5.11.2 Converting the root File System

Caution

Before performing a root file system conversion, make a full system backup from which you can restore its state.

To convert an ext2, ext3, or ext4 root file system to btrfs:

  1. Run the mount command to determine the device that is currently mounted as the root file system, and the type of the file system.

    In the following example, the root file system is configured as an LVM logical volume lv_root in the volume group vg_hostol6, and the file system type is ext4. Using the ls -l command confirms that the mapped device corresponds to /dev/vg_hostol6/lv_root.

    # mount
    /dev/mapper/vg_hostol6-lv_root on / type ext4 (rw)
    .
    .
    .
    # ls -l /dev/mapper/vg_hostol6-lv_root
    lrwxrwxrwx. 1 root root 7 Sep 14 14:00 /dev/mapper/vg_hostol6-lv_root -> ../dm-0
    # ls -l /dev/vg_hostol6/lv_root
    lrwxrwxrwx. 1 root root 7 Sep 14 14:00 /dev/vg_hostol6/lv_root -> ../dm-0

    In the next example, the root file system corresponds to the disk partition /dev/sda2:

    # mount
    ...
    /dev/sda2 on / type ext4 (rw)
    ...
  2. Shut down the system.

  3. Boot the system from an Oracle Linux 6 Update 3 or later UEK Boot ISO (which you can burn to CD or DVD if necessary). You can download the UEK Boot ISO from https://edelivery.oracle.com/linux.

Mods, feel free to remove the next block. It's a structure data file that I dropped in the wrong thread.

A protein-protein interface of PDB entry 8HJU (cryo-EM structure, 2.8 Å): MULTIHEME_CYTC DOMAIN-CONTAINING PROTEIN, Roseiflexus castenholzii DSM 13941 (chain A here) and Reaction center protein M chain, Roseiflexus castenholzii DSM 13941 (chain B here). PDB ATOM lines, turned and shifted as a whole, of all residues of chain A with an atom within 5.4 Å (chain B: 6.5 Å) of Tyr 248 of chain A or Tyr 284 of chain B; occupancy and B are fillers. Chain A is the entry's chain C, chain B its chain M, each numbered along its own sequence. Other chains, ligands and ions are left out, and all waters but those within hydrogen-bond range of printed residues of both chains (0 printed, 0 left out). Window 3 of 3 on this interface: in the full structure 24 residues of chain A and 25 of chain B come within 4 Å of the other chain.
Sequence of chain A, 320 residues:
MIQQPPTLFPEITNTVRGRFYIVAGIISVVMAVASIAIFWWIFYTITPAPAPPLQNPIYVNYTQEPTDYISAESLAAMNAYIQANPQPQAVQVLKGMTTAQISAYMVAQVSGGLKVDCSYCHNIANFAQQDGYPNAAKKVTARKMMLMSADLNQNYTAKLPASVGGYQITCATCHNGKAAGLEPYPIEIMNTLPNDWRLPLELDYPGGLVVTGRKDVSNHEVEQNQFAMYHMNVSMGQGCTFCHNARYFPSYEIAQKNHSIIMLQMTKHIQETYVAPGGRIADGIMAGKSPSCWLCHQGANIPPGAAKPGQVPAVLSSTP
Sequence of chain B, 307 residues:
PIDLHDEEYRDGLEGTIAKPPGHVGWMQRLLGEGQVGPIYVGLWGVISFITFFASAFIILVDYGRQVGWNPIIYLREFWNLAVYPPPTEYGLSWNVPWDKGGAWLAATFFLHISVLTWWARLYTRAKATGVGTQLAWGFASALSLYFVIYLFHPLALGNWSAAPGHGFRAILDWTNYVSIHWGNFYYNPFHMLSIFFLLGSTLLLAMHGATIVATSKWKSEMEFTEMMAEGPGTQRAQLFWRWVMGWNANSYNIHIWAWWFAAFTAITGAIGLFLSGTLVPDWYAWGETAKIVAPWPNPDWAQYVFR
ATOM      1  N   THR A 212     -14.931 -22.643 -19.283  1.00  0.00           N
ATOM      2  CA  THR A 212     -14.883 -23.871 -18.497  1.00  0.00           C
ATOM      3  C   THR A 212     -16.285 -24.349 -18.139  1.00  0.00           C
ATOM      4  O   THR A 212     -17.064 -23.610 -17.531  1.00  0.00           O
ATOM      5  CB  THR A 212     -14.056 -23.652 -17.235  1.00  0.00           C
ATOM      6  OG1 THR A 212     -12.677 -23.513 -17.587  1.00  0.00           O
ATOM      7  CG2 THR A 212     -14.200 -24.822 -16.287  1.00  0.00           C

Note

    You must use the UEK Boot ISO. You cannot use the RHCK Boot ISO to perform the conversion.

  4. From the installation menu, select Rescue Installed System. When prompted, choose a language and keyboard, select Local CD/DVD as the installation media, select No to bypass starting the network interface, and select Skip to bypass selecting a rescue environment.

  5. Select Start shell to obtain a bash shell prompt (bash-4.1#) at the bottom of the screen.

  6. If the existing root file system is configured as an LVM volume, use the following command to start the volume group (for example, vg_hostol6):

    bash-4.1# lvchange -ay vg_hostol6
  7. Run the correct version of fsck (for example, fsck.ext3 or fsck.ext4) to check and correct the integrity of the file system.

    bash-4.1# fsck.extN -f device

    where device is the root file system device (for example, /dev/vg_hostol6/lv_root or /dev/sda2).

  8. Convert the file system to a btrfs file system.

    bash-4.1# btrfs-convert device
  9. Create a mount point (/mnt1) and mount the converted root file system on it.

    bash-4.1# mkdir /mnt1
    bash-4.1# mount -t btrfs device /mnt1
  10. Use the vi command to edit the file /mnt1/etc/fstab, and change the file system type of the root file system to btrfs, for example:

    /dev/mapper/vg_hostol6-lv_root  /       btrfs    defaults  1 1
  11. Create the file .autorelabel in the root of the mounted file system.

    bash-4.1# touch /mnt1/.autorelabel

    The presence of the .autorelabel file in / instructs SELinux to recreate the security attributes of all files on the file system.

    Note

    If you do not create the .autorelabel file, you might not be able to boot the system successfully. If you forget to create the file and the reboot fails, either disable SELinux temporarily by specifying selinux=0 to the kernel boot parameters, or run SELinux in permissive mode by specifying enforcing=0.

  12. Unmount the converted root file system.

    bash-4.1# umount /mnt1
  13. Remove the boot CD, DVD, or ISO, and reboot the system.